$${\widehat{\phi}}_{n}={\widehat{\psi}}_{n}-\frac{2\mathsf{\pi}}{\lambda}\left\{{[{\widehat{r}}_{s}^{2}+{d}_{n}^{2}-2{\widehat{r}}_{s}{d}_{n}\mathrm{sin}{\widehat{\theta}}_{s}]}^{1/2}-{\widehat{r}}_{s}\right\}$$

Multiple samples of the sound source direct wave signal received by each element are averaged, and the amplitude of each element is estimated as follows:
where $K$ denotes the number of samples. The amplitude of the reference matrix element is subtracted to obtain the amplitude inconsistency.

$${A}_{n}=\frac{1}{K}{\displaystyle \sum _{i=1}^{K}\left|{x}_{n}({t}_{i})\right|}$$

According to the estimated phase inconsistency ${\widehat{\phi}}_{n}$ and the amplitude inconsistency $\Delta {\widehat{A}}_{n}$ between array elements, the array amplitude and phase inconsistency calibrated matrix can be expressed as follows:
where $\widehat{\mathit{\Gamma}}$ compensates for the beamforming weighting vector. The amplitude and phase errors in the range dimension are ignored here due to the complicated underwater propagation environment, and further research will be conducted in the future.

$$\widehat{\mathit{\Gamma}}=\mathrm{diag}\left[\frac{1}{(1+\Delta {\widehat{A}}_{1})}{e}^{-\mathrm{j}\Delta {\widehat{\phi}}_{1}},\frac{1}{(1+\Delta {\widehat{A}}_{2})}{e}^{-\mathrm{j}\Delta {\widehat{\phi}}_{2}},\frac{1}{(1+\Delta {\widehat{A}}_{n})}{e}^{-\mathrm{j}\Delta {\widehat{\phi}}_{n}},\cdots ,\frac{1}{(1+\Delta {\widehat{A}}_{N})}{e}^{-\mathrm{j}\Delta {\widehat{\phi}}_{N}}\right]$$

In the proposed method, the amplitude and phase inconsistency is first calibrated. Then, a two-step SVA is applied to the azimuth-range dimensions. Therefore, the sidelobe levels are suppressed without sacrificing the main lobe resolution by the improved SVA algorithm for forward-looking sonar imaging, which is extremely simple computationally and has better robustness.

In this section, we mainly analyze sonar single-ping imaging where the conventional method, CDA method and proposed improved SVA method are employed, and a comparative study is conducted via simulations and a lake experiment.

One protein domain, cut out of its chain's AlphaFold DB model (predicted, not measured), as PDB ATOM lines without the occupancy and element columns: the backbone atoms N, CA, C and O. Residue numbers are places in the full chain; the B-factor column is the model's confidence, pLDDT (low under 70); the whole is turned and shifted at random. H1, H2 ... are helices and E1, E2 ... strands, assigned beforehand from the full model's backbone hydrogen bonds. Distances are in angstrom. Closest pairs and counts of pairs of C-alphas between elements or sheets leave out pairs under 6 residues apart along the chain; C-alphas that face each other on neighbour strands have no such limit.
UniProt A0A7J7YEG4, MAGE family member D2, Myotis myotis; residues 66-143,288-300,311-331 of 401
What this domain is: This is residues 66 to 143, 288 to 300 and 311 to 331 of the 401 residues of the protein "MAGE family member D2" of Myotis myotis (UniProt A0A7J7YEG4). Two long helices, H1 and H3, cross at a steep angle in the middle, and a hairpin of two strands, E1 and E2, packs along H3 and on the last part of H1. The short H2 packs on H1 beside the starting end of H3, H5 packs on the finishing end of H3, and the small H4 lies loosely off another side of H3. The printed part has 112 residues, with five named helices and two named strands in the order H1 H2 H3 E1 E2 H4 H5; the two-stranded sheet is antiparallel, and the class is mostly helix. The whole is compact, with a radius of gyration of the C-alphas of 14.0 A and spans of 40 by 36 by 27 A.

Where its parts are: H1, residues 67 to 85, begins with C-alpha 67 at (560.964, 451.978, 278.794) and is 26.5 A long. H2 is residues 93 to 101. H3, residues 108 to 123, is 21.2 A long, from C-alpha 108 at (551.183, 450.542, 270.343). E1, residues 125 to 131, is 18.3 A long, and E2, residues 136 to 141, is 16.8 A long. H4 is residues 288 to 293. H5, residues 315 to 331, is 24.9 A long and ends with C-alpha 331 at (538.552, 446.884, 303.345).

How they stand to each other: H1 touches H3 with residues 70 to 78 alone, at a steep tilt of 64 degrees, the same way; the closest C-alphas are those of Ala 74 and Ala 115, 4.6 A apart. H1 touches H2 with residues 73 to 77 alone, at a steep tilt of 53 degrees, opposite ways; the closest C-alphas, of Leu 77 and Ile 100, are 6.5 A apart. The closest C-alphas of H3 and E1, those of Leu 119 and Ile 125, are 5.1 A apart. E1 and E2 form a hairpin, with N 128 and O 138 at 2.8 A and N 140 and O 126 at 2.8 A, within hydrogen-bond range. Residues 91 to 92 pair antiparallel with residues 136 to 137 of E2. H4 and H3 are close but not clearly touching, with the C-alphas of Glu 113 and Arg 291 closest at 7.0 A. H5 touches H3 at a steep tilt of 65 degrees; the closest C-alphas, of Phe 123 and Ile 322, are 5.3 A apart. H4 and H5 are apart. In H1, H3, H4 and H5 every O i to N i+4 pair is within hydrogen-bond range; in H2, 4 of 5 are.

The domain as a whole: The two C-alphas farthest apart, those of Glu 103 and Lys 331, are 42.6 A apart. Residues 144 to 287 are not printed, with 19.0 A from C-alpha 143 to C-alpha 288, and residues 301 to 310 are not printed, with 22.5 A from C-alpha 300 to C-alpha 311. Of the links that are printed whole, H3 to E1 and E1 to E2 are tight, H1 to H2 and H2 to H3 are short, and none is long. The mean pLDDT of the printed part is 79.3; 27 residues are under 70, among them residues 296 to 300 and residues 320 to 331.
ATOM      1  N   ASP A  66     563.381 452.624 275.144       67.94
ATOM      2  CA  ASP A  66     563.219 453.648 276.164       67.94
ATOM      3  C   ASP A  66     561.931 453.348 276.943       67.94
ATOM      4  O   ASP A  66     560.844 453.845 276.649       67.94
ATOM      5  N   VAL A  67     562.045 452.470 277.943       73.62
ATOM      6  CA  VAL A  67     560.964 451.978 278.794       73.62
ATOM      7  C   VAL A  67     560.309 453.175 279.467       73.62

A ULA spacing half wavelength with elements from 40 to 200 is considered. The beam main lobe widths and peak sidelobe levels versus the number of receivers are investigated by uniform weighting, Hamming weighting, CDA and SVA. The corresponding results are given in Figure 4 and Figure 5, respectively.

Obviously, the beam main lobe widths of CDA and SVA are both consistent with the uniform weighting method with 40 to 200 receivers. Meanwhile, the beam peak sidelobe levels (PSLs) of CDA and SVA are both lower by -40 dB, whereas the PSL of the uniform weighting method is approximately -13 dB. However, the sidelobe levels are reduced with a degrading main lobe resolution via Hamming weighting.

Since the carrier frequency of the imaging sonar is 80 kHz, the transmitted signal is a linear frequency modulation signal. Additionally, the pulse width is 40 ms, and the bandwidth changes from 5 kHz to 20 kHz. The outputs of matched filtering are obtained by using uniform weighting, Hamming window weighting, CDA processing, and SVA processing methods. The simulation results of the main lobe width and the peak sidelobe level are shown in Figure 6 and Figure 7, respectively.

From Figure 6 and Figure 7, it is shown that the main lobe width of the target point in the range dimension is related to the bandwidth of the transmitted signal, where the main lobe width obtained by the SVA method is consistent with the conventional method and consistent with the theoretical value, e.g., when the bandwidth is 10 kHz, the main lobe width is 0.075 m. In the bandwidth range of 8 kHz to 20 kHz, the main lobe and sidelobe ratios obtained by using the conventional method are approximately 13 dB, while the main lobe and sidelobe ratios obtained by the SVA method are approximately 40 dB. Furthermore, the range dimension SVA method can also achieve lower sidelobe levels while maintaining the same main lobe width.

The improvement of the output signal noise ratio (SNR) between the SVA method and CBF beamforming is estimated analytically by adopting the array directivity index, which is defined as the array gain in isotropic noise in the following equation: